However, a potential use I am personally most interested in is CEM for dense breast tissue screening. In my opinion, improved breast cancer screening for those with dense breasts is one of the most important currently unmet needs in all of breast imaging. I think CEM could make a big impact through revealing breast cancers in dense breasts that standard mammography will not detect. There are currently several research studies that are started, or will soon be started, studying CEM for breast cancer screening in individuals with dense breasts. I eagerly await the results of these trials. I hope to see CEM available for dense breast tissue screening in the near future.

CEM could specifically benefit individuals with ILC, in that it may help detect lobular cancers earlier, particularly for those invasive lobular cancers that escape detection on standard mammograms. For individuals with a known diagnosis of ILC who cannot undergo MRI for local staging or response to therapy evaluation, CEM provides an alternative method to provide much of the same information available on MRI.

LBCA: If CEM is not available at one’s local health care facility, how would someone go about finding where it is offered?

Dr. Covington: I am not aware of any website or database that lists centers for which CEM is currently available. One strategy is to go to pubmed.gov, enter a search for contrast enhanced mammography, and see what centers are publishing research on CEM. Many centers researching CEM are also likely to have CEM available for clinical use.

LBCA: Is CEM covered by insurance?

Dr. Covington: Generally, yes. CEM is most often billed by healthcare facilities using the same billing codes as a standard mammogram, so insurance coverage is typically available. However, this can vary by site, region, and insurance plan. It is always best to confirm coverage with an insurance provider in advance.

LBCA: Now we want to hear more about FES-PET. Can you remind our readers about what FES-PET does and how it works differently from the more commonly used FDG-PET?

Dr. Covington: FES-PET allows PET imaging of estrogen receptors. FDG-PET allows imaging of glucose (sugar) uptake. Each provides a different way of searching for cancer through PET imaging. FES-PET allows detection of cancers that express estrogen receptors, which can be very useful for many types of breast cancer including most cases of ILC. FDG-PET allows detection of cancers as they often use more glucose than many normal tissues in the body, therefore allowing glucose-hungry tumors to be detected. For ILC specifically, there will be certain cases where the lobular cancer cells do not take up much glucose but do have many estrogen receptors. Therefore, in certain cases FES-PET may reveal sites of ILC that FDG-PET may not. The reverse can also be true—sometimes FDG-PET may be better. Both studies can provide very useful information for staging various breast cancers, including ILC.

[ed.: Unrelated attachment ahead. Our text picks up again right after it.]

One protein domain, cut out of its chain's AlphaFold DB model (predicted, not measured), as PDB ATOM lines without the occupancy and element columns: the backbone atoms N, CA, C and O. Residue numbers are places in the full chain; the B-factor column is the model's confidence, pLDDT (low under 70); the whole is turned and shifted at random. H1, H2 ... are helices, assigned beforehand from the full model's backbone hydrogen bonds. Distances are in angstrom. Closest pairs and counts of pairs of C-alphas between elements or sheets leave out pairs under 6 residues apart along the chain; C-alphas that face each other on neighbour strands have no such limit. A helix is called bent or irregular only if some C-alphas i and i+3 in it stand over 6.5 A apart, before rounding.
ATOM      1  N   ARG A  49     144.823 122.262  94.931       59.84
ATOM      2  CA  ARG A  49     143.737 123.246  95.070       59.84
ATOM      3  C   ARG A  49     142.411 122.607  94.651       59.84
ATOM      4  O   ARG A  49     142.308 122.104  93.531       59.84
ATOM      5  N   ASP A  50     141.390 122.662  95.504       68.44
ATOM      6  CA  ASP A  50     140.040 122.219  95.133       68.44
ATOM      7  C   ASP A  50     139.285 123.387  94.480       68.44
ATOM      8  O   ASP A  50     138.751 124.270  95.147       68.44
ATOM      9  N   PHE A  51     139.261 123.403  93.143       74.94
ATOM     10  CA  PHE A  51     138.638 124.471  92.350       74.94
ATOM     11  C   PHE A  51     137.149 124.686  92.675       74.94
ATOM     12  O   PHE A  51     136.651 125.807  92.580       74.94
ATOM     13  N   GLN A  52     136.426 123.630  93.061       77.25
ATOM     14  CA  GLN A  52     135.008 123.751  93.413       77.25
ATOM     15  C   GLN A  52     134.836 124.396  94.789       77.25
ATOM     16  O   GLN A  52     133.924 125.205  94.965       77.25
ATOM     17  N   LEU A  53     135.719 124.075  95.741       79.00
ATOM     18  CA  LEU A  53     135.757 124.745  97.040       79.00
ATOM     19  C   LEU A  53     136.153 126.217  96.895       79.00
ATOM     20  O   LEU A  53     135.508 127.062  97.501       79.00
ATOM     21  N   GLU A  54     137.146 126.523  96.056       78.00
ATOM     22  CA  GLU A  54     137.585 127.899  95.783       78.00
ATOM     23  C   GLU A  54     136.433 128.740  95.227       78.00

LBCA: Can you summarize how FES-PET is now included in the NCCN guidelines (pg 32 of clinical guidelines), and for what indications?

Dr. Covington: It is a huge win for FES-PET to be included in NCCN guidelines, because this formally recognizes that FES-PET may provide important information for evaluation of ER-positive cancers. The NCCN guidelines state that FES-PET/CT may be useful in certain circumstances, but do not specifically define what those circumstances are. Therefore, it is up to the referring clinician to determine whether FES-PET makes sense for a given patient. Further guidance on potential uses of FES-PET are available in the FDA label for the commercial version of FES named Cerianna, as well as from appropriate use guidelines issued by the Society of Nuclear Medicine and Molecular Imaging.

LBCA: What is the impact for patients now that the guidelines include a reference to when FES-PET/CT should be considered?

Dr. Covington: My hope is that inclusion of FES-PET/CT in the NCCN guidelines will ensure that FES-PET/CT will be available for appropriately selected patients and that more centers will start using FES-PET/CT for their patients. FES-PET/CT is not yet available at many medical centers. Having FES-PET/CT formally included in guidelines such as those from the NCCN should help increase adoption and insurance coverage for this examination and improve patient care as a result.

Disclosures: Dr. Covington is a member of the GE Fluoroestradiol Steering Committee and has received compensation for this work. Dr. Covington also has research support for contrast enhanced mammography from Fujifilm.

Readers can follow Matt on Twitter (X) @MFCovington.